So that's me. I have an orphaned assistant named Tiger Prawns, I am now Dragon Ambassador to the World, and I have a pet Quarkbeast at least nine times as frightening as the most frightening thing you've ever seen.

My name is Jennifer Strange. Welcome to my world.

  • It's somewhat bizarre to learn that many of you think that other humans are somehow different enough to be hated and killed when in reality you're all tiresomely similar in outlook, needs and motivation, and differ only by peculiar habits, generally shaped by geographical circumstances.
  • If we didn't execute bankers and rogue traders found guilty of financial mischief, it might give them the clear signal that it's actually okay, and then where would we be?
  • "What's a Somnubuvorus?"
    "It looks like a cross between a boabab and a turnip, and about the size of a telephone box. It's actually not a plant at all but a fungus that releases puffs of hallucinogenic spores into the breeze. Anyone who inhales them suddenly becomes convinced that being near the Somnubuvorus will enlighten and enrich them with hard-hitting and devastatingly relevant social and political commentary. Then, of course, you are soon overcome with a sense of listlessness and torpidity, and fall fast asleep."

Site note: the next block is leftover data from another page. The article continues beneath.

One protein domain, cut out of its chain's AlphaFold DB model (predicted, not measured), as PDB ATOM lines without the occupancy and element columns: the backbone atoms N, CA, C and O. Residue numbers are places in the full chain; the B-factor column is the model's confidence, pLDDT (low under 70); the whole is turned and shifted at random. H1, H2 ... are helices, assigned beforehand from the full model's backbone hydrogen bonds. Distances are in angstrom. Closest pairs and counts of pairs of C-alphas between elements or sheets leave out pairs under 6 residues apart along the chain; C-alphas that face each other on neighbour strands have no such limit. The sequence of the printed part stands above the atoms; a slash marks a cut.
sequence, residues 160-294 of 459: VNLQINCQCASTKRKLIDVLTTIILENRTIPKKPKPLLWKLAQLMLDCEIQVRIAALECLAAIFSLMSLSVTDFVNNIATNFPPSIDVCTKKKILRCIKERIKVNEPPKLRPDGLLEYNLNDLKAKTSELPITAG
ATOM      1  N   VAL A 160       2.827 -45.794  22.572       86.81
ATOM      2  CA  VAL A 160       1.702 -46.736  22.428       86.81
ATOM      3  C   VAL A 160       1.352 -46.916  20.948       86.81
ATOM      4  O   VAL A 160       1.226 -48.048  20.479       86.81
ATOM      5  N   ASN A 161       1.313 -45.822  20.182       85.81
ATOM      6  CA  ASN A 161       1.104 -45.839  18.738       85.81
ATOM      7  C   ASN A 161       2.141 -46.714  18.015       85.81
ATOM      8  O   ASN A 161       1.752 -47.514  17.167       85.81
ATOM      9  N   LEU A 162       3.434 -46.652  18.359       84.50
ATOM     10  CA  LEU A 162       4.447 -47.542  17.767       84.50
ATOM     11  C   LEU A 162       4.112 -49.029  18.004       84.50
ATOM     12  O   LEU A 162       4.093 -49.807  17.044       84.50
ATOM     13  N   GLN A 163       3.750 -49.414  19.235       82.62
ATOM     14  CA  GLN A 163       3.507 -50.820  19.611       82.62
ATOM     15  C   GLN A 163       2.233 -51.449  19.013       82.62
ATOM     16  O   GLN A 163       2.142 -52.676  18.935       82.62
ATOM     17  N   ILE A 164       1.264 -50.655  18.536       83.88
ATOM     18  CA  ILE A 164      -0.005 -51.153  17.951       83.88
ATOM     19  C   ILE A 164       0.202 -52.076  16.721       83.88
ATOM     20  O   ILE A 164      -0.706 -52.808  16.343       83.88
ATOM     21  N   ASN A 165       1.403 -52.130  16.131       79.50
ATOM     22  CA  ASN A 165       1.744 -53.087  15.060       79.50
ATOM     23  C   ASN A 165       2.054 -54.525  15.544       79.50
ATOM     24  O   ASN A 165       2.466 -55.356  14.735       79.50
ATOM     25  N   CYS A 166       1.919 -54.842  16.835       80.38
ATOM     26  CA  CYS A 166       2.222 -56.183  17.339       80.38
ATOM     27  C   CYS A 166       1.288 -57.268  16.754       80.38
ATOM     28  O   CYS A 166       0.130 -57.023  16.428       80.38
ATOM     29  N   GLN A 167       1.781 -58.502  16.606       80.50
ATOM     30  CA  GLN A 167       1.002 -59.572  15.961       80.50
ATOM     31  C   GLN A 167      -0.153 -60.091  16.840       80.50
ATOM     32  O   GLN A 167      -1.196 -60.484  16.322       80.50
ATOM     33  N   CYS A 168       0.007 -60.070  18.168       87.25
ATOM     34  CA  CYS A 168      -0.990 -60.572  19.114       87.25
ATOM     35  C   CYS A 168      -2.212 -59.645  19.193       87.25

• All of us are somewhat clairvoyant; any future you can dream up, no matter how bizarre, retains the faint possibility of coming true. Kevin's skill was of dreaming up future events that were not just possible, but likely. He once said, "Being a clairvoyant is ten percent guesswork and ninety percent probability mathematics."

Saga, Volume 6, by Brian K. Vaughan